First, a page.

Number of the Day Shows Food Shortages Haven’t Gone Away
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That’s the share of U.S. children who are sometimes or often not getting enough to eat because their families can’t afford food, according to an analysis of October Census data.
The analysis, from Brookings Institution economist Lauren Bauer, shows the percentage of children with “very low food security” has dropped from the peaks reached earlier in the COVID-19 crisis—it climbed as high as 19% in July—but is still significantly higher than it was at any pre-pandemic point since at least 2006. Other measures of hunger, including the share of U.S. households with food insecurity, showed a similar trend.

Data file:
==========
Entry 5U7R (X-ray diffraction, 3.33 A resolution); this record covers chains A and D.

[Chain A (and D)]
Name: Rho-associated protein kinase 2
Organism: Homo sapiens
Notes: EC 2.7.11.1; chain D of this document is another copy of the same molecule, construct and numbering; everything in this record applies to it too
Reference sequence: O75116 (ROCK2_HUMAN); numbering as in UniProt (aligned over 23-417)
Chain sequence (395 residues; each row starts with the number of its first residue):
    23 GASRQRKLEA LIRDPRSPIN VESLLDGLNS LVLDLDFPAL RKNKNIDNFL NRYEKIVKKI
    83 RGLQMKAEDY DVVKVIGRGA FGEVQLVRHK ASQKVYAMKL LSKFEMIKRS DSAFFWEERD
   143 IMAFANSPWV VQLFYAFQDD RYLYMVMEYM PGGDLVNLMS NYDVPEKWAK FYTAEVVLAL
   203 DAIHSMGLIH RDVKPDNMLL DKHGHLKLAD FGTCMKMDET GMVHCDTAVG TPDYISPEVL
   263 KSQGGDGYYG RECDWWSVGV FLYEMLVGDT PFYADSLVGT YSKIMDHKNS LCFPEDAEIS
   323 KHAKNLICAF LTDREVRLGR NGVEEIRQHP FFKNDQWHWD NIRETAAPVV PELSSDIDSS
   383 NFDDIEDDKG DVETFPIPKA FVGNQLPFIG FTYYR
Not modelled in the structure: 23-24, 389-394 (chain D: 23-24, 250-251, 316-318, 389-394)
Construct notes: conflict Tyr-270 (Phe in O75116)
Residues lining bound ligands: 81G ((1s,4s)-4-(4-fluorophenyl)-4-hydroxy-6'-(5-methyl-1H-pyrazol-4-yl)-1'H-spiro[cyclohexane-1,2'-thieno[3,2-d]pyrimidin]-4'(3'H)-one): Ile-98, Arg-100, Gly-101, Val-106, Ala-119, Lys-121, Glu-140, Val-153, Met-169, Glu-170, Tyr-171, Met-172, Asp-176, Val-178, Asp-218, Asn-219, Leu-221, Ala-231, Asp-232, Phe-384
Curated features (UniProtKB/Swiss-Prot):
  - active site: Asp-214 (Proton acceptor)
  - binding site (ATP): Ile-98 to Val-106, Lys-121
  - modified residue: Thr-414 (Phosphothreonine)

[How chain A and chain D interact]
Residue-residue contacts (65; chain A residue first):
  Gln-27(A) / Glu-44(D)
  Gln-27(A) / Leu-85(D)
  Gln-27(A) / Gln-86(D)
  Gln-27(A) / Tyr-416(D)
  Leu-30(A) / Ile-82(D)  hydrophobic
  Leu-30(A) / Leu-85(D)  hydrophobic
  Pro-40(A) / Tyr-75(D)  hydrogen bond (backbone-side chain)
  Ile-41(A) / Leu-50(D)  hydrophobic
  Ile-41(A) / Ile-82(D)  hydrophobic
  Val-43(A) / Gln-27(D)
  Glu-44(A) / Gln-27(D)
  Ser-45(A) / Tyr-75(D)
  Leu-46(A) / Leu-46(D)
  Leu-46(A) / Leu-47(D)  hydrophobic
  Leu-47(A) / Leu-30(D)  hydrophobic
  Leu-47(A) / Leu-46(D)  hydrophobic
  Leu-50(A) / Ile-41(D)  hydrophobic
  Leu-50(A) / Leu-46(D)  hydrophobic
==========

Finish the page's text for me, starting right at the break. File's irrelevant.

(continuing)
The improvement stems from declining unemployment rates, some school reopenings (which expand the reach of school meal programs) and the residual benefit of federal fiscal support passed earlier in the year, according to Bauer, who analyzed Household Pulse Survey data from the Census Bureau, among other data.
“Deteriorating economic conditions caused by the COVID-19 pandemic have made it even more difficult for many low-income households, including those with children, to afford groceries,” Bauer wrote in a report this week. “While federal nutrition assistance programs have expanded as families have lost income and through Congressional action, elevated levels of very low food security among children necessitate additional action.”